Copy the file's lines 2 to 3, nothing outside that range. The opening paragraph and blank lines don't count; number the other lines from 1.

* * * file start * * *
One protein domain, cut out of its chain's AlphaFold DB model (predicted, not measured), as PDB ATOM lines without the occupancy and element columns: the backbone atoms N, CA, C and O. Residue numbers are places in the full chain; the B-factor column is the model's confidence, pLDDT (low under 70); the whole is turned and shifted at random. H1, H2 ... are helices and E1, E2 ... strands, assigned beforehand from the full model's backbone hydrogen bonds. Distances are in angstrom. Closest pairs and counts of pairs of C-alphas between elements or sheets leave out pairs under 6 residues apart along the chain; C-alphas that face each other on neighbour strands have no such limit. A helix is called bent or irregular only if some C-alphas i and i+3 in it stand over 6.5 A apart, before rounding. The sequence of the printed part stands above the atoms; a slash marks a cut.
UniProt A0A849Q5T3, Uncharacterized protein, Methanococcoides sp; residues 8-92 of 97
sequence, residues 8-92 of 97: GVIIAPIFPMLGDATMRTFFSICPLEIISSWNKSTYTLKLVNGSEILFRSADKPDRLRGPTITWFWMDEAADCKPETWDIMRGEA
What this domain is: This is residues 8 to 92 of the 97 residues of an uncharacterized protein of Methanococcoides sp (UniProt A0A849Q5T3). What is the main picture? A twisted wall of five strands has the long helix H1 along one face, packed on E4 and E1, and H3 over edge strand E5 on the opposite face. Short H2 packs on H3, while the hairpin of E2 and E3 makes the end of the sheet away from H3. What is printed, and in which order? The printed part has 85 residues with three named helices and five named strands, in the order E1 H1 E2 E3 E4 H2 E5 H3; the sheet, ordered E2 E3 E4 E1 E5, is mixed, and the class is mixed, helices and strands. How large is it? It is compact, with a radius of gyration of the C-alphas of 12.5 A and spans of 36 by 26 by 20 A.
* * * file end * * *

sequence, residues 8-92 of 97: GVIIAPIFPMLGDATMRTFFSICPLEIISSWNKSTYTLKLVNGSEILFRSADKPDRLRGPTITWFWMDEAADCKPETWDIMRGEA
What this domain is: This is residues 8 to 92 of the 97 residues of an uncharacterized protein of Methanococcoides sp (UniProt A0A849Q5T3). What is the main picture? A twisted wall of five strands has the long helix H1 along one face, packed on E4 and E1, and H3 over edge strand E5 on the opposite face. Short H2 packs on H3, while the hairpin of E2 and E3 makes the end of the sheet away from H3. What is printed, and in which order? The printed part has 85 residues with three named helices and five named strands, in the order E1 H1 E2 E3 E4 H2 E5 H3; the sheet, ordered E2 E3 E4 E1 E5, is mixed, and the class is mixed, helices and strands. How large is it? It is compact, with a radius of gyration of the C-alphas of 12.5 A and spans of 36 by 26 by 20 A.